Now I lay myself to rest
After doing my duty to the best
Of all of my ability
And now I have tranquility.
I served my country, true and proud,
When liberty and justice called out loud
And although I may not make it home,
I wish to share with you this poem:
Mother, know I did my best
From north to south and east to west,
And only your loving care
Gave me encouragement out there.
I loved you to my dying day
And I can only hope that you may
Look back on my years, all twenty-two
And see that I always loved you.
Father, you made me the man
Who always knew that he can
Do the things a man should do
Through what I learned for years from you,
And though I may not be coming back
Know that my thoughts did not lack
The wise lessons you shared with me
And your faith in me made me the best I can be.
And to you, my beloved brother
I wish you to know there is no other
Young man out in the world today
Whom I could honestly tell and say
To all my friends I made out here
That I am proud and hold you dear
For you are the greatest young man I know
And I’ll be looking down as in life you glow.
And sister, please remember me
As the kid who played so happily
With you in the yard back home
When we were but children, stress unknown,
And remember that you are the best
Young lady I’ve known and I am blest
To have had you throughout all my life,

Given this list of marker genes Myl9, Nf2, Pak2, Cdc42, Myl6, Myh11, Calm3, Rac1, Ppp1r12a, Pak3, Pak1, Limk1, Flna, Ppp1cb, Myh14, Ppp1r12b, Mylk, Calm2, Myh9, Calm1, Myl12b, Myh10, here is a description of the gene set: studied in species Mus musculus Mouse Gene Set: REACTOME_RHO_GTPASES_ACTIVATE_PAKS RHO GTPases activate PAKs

And I pray life gives you little strife.
And to all my friends I hold so dear
Remember that as I fought out here
The thoughts of fun times with you all
Helped me push on and fulfill my call,
And I would not trade any one of you
For anything at all, it’s true,
And know that I will come your way
In your thoughts and hearts each and every day.
I am the soldier who will not return,
The one for whom his family shall yearn,
The one whose friends have said their final good bye
And for whom many a person will cry.
But know that I am not quite gone,
For in your hearts I will live on
And I fought oh so valiantly
So you may live in liberty.
And though you may not support my cause,”
Though you may want this war to stop and pause,
Remember please to honor us
Who will never step back on the bus
Heading home to a home cooked meal
Of potatoes, gravy, and baked veal.
We are people just like you,
And if you died, what would you do
If those who disagreed with what you did
Put to shame your name like a bullying kid
And cared not for who you are,
The thing that should go very far,
But rather something you were called to do—
Your job, like any other, required you to.
Letter from a Dying Soldier by Michael T. Martinez (published in the collection The Path of Life)
In memory of all the veterans who did not make it back, and in recognition of the ones who did, whether the war they fought is one I agreed with or not.
Concerning the poem: This work is licensed under the Creative Commons Attribution-NonCommercial-NoDerivs 3.0 Unported License. It is the intellectual property of Michael T. Martinez, but Martinez does not endorse our use of this work nor how we used it in any way, shape, or form. This work is free to share under the Creative Commons Attribution-NonCommercial-NoDerivs 3.0 Unported LIcense, a copy of which is found at http://creativecommons.org/licenses/by-nc-nd/3.0/deed.en_us